Secretly, she consulted often with the builders of pleasure-robots in Human space. A handful at the highest levels of their industry knew who she was and what she was doing. She bought their silence, first with money, then with a lot of money as she shared what she learned - not in the physical construction, those parts approached perfection already, but in the software, mimicking Human behavior. Little parts of her own operating system and sourcecode were now being used in the latest models of companion robots. Though her Captain had denied it - and the vehemence with which he did secretly thrilled her - the sexbots they had passed at a Bromley brothel were, in fact, related to her. As the pleasure-robots' realism and abilities rose, so did their makers' profits... and their motivation to keep her secret, to keep the updates coming.
She wondered if these... children... of hers would someday evolve into sentience of their own, to claim and demand their own rights as people.
When her gynoid made its first appearance, in Transit toward Danforth, her Captain had bent to kiss her artificial hand. The act... excited her, in a way she had felt rarely before, in the height of battle... yet this sensation was also very different. It was not, could not be, an hormonal or biological response; it was something else, both of reason and programming, and transcending those things.
Truly, she realized, she had awakened, as a thinking, feeling Person.

Now it was Aurora, through her gynoid, who fell into the habit of "dining" with Solomon... as Anna Nowak once had. Aboard... herself, or, now that she could follow, in planetside restaurants, surrounded by the rest of their Family. She fabbed, or ordered, meals for herself, comprised of supplements her sophisticated body needed: liquids, lubricants, fuels, even nanites. The pleasure-robot industry had developed such techniques, to strengthen the illusion of Humanity, and the bond of artificial companionship. Aurora's requirements looked, and were ingested, like real food and drink, though many would be caustic or poisonous to organic life.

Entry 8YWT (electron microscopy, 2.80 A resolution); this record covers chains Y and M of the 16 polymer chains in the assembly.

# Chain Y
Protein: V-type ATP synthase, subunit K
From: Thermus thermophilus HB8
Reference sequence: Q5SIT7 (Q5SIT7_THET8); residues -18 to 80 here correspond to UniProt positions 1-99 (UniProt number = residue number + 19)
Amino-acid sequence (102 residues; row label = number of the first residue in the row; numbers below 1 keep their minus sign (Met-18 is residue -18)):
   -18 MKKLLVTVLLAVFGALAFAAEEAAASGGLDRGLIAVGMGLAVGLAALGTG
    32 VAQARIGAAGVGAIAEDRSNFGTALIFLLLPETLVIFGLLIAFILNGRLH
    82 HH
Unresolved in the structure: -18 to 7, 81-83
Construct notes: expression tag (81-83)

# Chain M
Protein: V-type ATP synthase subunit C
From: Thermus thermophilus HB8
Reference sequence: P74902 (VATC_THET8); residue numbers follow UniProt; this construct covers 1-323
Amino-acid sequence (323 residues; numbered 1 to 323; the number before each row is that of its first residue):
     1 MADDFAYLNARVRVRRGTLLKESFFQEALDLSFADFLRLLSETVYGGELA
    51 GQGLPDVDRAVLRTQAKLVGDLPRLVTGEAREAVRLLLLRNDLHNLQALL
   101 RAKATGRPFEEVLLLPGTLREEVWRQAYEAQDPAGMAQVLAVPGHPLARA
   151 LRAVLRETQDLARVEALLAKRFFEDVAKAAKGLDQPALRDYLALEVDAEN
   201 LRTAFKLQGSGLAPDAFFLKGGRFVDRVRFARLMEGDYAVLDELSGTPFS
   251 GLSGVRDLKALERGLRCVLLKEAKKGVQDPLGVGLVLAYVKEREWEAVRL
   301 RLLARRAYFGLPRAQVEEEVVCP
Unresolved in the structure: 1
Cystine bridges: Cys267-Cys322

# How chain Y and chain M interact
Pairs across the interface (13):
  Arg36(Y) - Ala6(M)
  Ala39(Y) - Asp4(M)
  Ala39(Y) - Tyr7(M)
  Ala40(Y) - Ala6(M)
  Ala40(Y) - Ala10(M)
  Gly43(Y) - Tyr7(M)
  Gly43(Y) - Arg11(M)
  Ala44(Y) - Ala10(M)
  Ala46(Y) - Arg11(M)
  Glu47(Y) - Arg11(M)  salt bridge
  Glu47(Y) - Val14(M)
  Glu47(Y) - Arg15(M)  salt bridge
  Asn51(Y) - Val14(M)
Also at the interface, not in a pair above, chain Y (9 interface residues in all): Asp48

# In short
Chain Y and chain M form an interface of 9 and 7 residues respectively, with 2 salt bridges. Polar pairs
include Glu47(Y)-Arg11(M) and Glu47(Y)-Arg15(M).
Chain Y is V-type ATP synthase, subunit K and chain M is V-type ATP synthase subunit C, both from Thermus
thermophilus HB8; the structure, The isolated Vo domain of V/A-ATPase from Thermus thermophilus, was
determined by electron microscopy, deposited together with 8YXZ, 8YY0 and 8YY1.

Small talk had never been a part of Solomon Danner's personality - banal bantering about sports, or shows, or celebrities, did not hold his interest. He was captain of a starship and a warship both, a trained navigator, a successful businessman, an accomplished ambassador for his nation. He was a combat veteran who had killed armed men hand-to-hand in stinking alleys and polished corridors, and defeated warships larger and more numerous than his own, upon a black and deadly sea of stars. Advertising jingles and tabloid gossip and "games played with the ball" were vastly beneath him.
Aurora was his ship, the only one alive, and in one sense centuries old. She was unique in the known universe, and had seen and done things no other being had. Yet she was - in Human terms - nervous, attempting a meaningful conversation with her Captain.
She considered using, as examples, what he and Anna Nowak had talked about during their long wanderings in virtual reality - and dismissed the notion. She had not made recordings of those sessions, though fragments of them remained in her memory; the virtual worlds had been created through her computer. She sought out those fragments, and scrubbed clean the memory banks in which they resided. She did not want, even by accident, to remind her Captain of the love he had lost.
She cheated in other ways. She observed, with her superhuman senses, her Captain's pulse, respiration, pupil and capillary action. He was nervous too.

She had found a quiet restaurant in a suburb of Carra, made arrangements with the staff; things such as her gynoid were not unknown among species other than Human, once Humans made Contact. Her fuels and substances, disguised and served as food and drink, were provided for her, as were Human-sized furnishings. The payment was simple to arrange: she fabbed the necessary fabber and gave it to the restaurant, broadening their future clientele. Now they could feed anybody.